Gwyllyn Samuel Newton Ford was born on May 1, 1916 in Quebec City. In 1922 the family relocated to Los Angeles. Gwyllyn, now Glenn, made his first feature film in 1937, Night in Manhattan. In 1939, the same year as Holden gained fame in Golden Boy, Ford was 4th billed in Heaven with a Barbed Wire Fence but was in fact the key player. His breakout role was as a young German caught up in the Nazi net cast over Jews and others the Fascist regimes considered undesirables in So Ends Our Night (1941), a major film starring Fredric March and Margaret Sullavan. The same year he co-starred with Holden in the quality western, Texas. Eventually the Holden character goes bad. (Almost a decade later they reversed roles for The Man from Colorado, with Ford as a psychopathic colonel become federal judge after the Civil War.)
Like Holden, Tyrone Power, Clark Gable and various other Hollywood leading men, Ford joined the service during World War II. He enlisted in the Marines.
The war over, Ford returned to the Columbia Pictures fold and had his big breakout role as Johnny Farrell opposite siren Rita Hayworth in Gilda (1946). Now considered a staple of film noir, it would not be Ford’s last venture into that arena. Although hardly anyone realizes it today, Ford and Hayworth were a legitimate movie team, co-starring in three other films: The Loves of Carmen (1948), Affair in Trinidad (1952), and The Money Trap (1966). Unfortunately, these films were primarily memorable for the casts, not the plots.
Ford became a major western hero, and sometimes, like James Stewart, a tortured one. The same year as The Man from Colorado (1948), Ford starred in Lust for Gold, a tale of the search for the Lost Dutchman mine. The ending featured a spectacular earthquake. In Western Films: A Complete Guide, author Brian Garfield suggested that as the amoral German immigrant, Ford gave the best performance of his career. (Note that the same year The Treasure of the Sierra Madre had a similar plot and theme: greed.). Ford’s son wrote that co-star Ida Lupino ranked his father and Richard Widmark as her favorite leading men.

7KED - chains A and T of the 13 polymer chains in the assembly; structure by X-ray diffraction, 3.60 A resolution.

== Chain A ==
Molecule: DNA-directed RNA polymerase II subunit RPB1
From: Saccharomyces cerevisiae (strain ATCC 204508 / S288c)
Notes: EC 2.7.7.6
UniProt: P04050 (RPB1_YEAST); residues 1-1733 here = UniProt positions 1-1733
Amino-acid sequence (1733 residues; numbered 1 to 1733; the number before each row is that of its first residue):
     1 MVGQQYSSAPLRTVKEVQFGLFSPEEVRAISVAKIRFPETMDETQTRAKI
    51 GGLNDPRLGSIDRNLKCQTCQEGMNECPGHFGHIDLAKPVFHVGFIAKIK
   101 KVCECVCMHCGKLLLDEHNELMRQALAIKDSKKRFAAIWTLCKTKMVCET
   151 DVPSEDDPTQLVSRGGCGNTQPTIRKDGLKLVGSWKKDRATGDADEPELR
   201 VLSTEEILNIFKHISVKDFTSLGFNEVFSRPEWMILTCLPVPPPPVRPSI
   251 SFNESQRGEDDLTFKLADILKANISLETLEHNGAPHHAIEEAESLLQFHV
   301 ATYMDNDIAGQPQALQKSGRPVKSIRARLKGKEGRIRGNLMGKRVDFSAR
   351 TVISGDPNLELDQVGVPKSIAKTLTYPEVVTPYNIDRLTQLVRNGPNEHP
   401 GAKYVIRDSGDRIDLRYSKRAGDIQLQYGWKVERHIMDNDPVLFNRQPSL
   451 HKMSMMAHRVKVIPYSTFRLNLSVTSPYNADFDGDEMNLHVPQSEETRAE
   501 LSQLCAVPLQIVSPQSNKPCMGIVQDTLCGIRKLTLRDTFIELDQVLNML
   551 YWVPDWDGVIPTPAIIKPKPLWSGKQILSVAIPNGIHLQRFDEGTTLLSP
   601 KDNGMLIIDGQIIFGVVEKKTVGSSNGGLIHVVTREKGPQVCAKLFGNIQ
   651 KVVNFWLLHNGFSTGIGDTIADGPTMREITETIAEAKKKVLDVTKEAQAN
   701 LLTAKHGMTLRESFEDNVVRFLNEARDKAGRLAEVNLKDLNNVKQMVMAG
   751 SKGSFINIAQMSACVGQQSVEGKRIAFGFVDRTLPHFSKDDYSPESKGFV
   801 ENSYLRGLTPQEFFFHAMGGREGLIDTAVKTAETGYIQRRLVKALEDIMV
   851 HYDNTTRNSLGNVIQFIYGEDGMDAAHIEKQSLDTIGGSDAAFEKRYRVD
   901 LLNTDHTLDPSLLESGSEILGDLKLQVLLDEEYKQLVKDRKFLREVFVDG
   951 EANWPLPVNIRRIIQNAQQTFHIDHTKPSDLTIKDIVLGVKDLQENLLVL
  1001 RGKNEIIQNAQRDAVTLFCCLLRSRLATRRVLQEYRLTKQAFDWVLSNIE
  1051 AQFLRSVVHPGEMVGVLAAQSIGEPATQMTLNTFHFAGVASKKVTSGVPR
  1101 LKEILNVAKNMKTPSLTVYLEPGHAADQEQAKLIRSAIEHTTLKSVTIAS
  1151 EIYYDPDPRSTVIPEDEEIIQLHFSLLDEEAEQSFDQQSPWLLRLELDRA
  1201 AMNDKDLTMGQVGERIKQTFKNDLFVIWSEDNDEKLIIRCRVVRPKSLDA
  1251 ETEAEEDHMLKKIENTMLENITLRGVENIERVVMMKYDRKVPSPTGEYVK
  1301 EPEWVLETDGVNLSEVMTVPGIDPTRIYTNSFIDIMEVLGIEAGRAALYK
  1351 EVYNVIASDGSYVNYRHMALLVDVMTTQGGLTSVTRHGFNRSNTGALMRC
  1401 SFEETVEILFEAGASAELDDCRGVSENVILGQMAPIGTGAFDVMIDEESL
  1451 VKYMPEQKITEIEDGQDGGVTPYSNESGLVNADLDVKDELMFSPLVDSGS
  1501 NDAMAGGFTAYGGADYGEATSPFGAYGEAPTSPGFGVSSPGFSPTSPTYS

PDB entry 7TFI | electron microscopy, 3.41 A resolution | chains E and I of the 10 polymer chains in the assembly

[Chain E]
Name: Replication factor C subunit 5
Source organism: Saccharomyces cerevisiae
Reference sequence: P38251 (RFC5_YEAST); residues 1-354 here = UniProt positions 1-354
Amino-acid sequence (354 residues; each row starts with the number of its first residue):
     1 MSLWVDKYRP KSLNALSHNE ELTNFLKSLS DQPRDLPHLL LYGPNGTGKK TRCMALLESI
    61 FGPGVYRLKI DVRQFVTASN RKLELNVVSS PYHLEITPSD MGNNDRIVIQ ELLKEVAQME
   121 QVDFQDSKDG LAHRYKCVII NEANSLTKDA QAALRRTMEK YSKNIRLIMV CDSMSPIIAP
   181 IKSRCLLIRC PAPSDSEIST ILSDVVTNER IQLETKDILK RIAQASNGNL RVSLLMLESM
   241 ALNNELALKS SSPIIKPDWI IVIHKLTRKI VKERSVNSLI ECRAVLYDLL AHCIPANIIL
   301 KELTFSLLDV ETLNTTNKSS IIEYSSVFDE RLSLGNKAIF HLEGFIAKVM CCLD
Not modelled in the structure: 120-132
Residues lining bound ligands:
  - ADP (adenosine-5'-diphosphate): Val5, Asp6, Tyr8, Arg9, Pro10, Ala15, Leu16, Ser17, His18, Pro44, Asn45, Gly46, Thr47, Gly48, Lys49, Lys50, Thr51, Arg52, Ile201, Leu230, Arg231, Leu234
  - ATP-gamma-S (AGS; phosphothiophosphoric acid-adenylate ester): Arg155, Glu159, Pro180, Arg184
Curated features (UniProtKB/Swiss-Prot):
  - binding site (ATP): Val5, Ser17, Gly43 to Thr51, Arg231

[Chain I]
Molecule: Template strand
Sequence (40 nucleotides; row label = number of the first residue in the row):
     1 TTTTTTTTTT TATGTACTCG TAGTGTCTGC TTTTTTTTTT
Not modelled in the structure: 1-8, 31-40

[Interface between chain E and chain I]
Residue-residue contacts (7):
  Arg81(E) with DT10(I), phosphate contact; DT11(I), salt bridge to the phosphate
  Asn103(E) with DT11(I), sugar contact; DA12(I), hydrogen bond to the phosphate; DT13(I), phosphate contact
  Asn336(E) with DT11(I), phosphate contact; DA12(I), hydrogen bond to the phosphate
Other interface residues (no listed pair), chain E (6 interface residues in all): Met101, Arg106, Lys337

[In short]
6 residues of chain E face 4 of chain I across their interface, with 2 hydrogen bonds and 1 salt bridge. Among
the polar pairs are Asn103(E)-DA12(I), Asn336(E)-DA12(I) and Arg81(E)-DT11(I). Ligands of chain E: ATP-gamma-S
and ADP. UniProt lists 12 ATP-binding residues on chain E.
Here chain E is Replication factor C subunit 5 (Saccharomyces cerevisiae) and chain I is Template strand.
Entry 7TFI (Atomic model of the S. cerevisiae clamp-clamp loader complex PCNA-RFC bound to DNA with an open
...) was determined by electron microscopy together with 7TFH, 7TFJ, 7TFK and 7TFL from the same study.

Five quality westerns followed: The Violent Men (1955) opposite Barbara Stanwyck and Edward G. Robinson, Jubal (1956) opposite Felicia Farr and Valerie French and the amazing male duo of Ernest Borgnine and Rod Steiger with Charles Bronson in support. An acknowledged classic was next: 3:10 to Yuma. Ford played ingratiating but dangerous outlaw Ben Wade, captured and assigned to Dan Evans (Van Heflin), a rancher hired to put him on the train over the dangerous obstacle of Wade’s scurvy gang. Wade comes to respect Evans and actually helps him survive. There were two westerns in 1958. Cowboy was rather epic in scope, with a hard edge befitting this tale based on fact. The dude played by Jack Lemmon joined Ford’s no-nonsense rancher on his cattle drive and became a man. The Sheepman was not so hard-edged, with Ford battling with the cattlemen (naturally) and sparring with spunky Shirley MacLaine in this, her fifth film. A sixth western intended as a large-scale remake of the epic 1931 Best Picture Academy Award winner, 1960’s Cimarron was a major disappointment, as would the 1962 remake of 1921’s The Four Horsemen of the Apocalypse.
Ford’s first noir classic had been Gilda, and Ford had another significant—and vastly more violent entry in that realm in 1953. Directed by Fritz Lang, The Big Heat joined the pantheon of most famous noirs. After his family is attacked, Detective Dan Bannion (Ford) goes all out for revenge on Mike Lagana’s crime syndicate and its prime hitman (Lee Marvin). It would not be much of a stretch to label Experiment in Terror (1962) a noir. Ross Martin’s psychopath terrorized sisters played by Lee Remick and Stefanie Powers. Ford’s detective is out to nab the miscreant, and symbolic of changing times, in one scene Ford stands alone among a gaggle of female mannequins. His attire may be symbolic: still in fedora, which by decade’s end will disappear from the noggins of both policemen and hoods, but his trenchcoat has no belt.